An Azure Date

Category : Various · No Comments September 1, 2013

Every year I go and see family on the Cote d’Azur, and I love it – the light, the colours, the lazy villas and the turquoise pools. This year I couldn’t go, sadly. But funnily enough the South of France came to me in various forms over the last few days. So here is a date idea, of sorts, to share with someone you love…

First of all, you need to obtain some edible dried lavender. I planted mine back in spring, and so was able to harvest it especially for the dish, which added to the sensuousness of the day. Lavender angustifolia is apparently the edible version. Don’t use too much as it can be a bit astringent.

On Friday my journey began when I happened to cycle over to funky Spitalfields, where there is a new parfumier by the name of Bloom. I’m in search of a perfume at the moment, my own favourite, Clive Christian’s 1782, having oxidised. At Bloom, as luck would have it, Monsieur Parfumerie Generale, Pierre Guillaume, a handsome French man, happened to be visiting. This was lucky because PG make the best perfumes in the world. I fell in to a strange little perfume testing with a man wearing red lipstick, his boyfriend, a French Nigerian man and me. I learnt so much about perfume from Guillaume – it was amazing.  Did you know lavender is the base note for most male aftershaves? Who’d have thunk! Visiting a perfumier such as Bloom or Les Senseurs is a date in itself.

This chemist turned genius perfumer talked me through his sensuous perfumes. My favourite is Corps et Ame (Body and Soul), but he also introduced me to a fig based perfume called Pure Azure. Both are chypres perfumes, which means that they smell a bit like Cyprus apparently – with oak moss, musk, citrus and floral notes.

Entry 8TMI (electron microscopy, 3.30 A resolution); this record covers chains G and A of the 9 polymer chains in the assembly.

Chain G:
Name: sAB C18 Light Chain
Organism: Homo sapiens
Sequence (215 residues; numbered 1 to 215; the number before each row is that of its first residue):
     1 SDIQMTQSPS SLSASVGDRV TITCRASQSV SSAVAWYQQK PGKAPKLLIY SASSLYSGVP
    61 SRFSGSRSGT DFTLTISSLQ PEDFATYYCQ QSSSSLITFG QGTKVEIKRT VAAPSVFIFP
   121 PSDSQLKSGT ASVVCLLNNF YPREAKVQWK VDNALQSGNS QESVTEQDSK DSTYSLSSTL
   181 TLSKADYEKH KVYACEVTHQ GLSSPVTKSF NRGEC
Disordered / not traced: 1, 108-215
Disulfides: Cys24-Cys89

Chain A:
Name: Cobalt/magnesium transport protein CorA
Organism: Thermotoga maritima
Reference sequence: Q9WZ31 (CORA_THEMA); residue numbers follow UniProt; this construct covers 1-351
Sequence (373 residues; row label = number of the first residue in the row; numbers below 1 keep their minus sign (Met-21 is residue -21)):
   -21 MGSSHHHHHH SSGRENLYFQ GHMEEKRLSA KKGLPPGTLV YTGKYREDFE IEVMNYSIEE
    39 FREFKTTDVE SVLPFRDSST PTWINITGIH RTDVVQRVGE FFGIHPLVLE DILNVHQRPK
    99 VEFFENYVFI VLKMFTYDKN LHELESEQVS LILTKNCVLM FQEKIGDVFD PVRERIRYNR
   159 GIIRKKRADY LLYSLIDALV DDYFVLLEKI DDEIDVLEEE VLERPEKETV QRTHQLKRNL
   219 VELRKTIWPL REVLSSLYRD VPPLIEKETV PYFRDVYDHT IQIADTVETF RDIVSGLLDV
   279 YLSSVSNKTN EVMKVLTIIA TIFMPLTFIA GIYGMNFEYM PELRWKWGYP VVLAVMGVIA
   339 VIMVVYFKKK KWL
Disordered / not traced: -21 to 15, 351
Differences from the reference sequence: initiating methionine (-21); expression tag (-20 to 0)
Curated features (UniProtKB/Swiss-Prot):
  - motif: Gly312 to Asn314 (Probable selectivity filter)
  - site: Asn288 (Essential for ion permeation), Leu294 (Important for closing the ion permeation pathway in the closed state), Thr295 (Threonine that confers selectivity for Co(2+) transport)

Here is the description for ‘Pure Azure’;

“This giddy balancing act of a scent carries us high above the cliffs of the Aegean Sea, where azure skies contrast with the blinding whiteness of fishermen’s villages… The fragrance of fig trees and orange blossom, the warmth of vanilla and spices, the sensuousness of jasmine rise from the shores of the Mediterranean. In the base notes, the mouth-watering warmth of tonka bean is brought out by a delicately salty note. A “Mediterranean Oriental” hovering between the radian and the animal…”

Personally I think it smells of white horses on the sea shore, of sunshine, of lavender and sunflowers, of St Tropez…

OK, no one is going to employ me as a nose…

The following day on my  South of France visits London odyssey I headed over to the Monets at the National Gallery with my friend Ewen. We were lucky enough to catch the Barber Collection exhibition http://www.nationalgallery.org.uk/whats-on/exhibitions/birth-of-a-collection which had Monet’s ‘Eglise de Varengeville’ http://www.repro-tableaux.com/a/claude-monet/eglise-de-varengeville.html in it. Seeing Monet’s work is always like going on holiday, and especially this painting. It evokes the dramatic hills around Gassin for me, with the brilliant purplish horizons.

When I got home, I picked up an evocative French white wine called Don David. I’m sure there are even more evocative wines of the South of France, but this was what I could find. Islington Wines recommended it (Liverpool Road). I love that shop. You have to lip read the wine seller, but he gives the best recommendations I have ever found.

Then, my David and I made Honey, Lemon and Lavender Marinated Roasted Chicken, from My LIttle Expat Kitchen blog http://mylittleexpatkitchen.blogspot.co.uk/2012/07/a-touch-of-lavender.html. Tasting this truly divine dish made me feel so much like I was in St Tropez that I almost preferred it to the real thing.

All I need now is for Monsieur to create a Pure Azure bath oil and body lotion and I can immerse myself in the Mediterranean without ever getting on a plane.

 

ps Perfumerie Generale are launching a very exciting new fragrance in February. Watch out for it!

pps Bloom gave me a sample of a bridal perfume, Vive La Mariee, which I shall be trialling next week. I’ll keep you posted.

 



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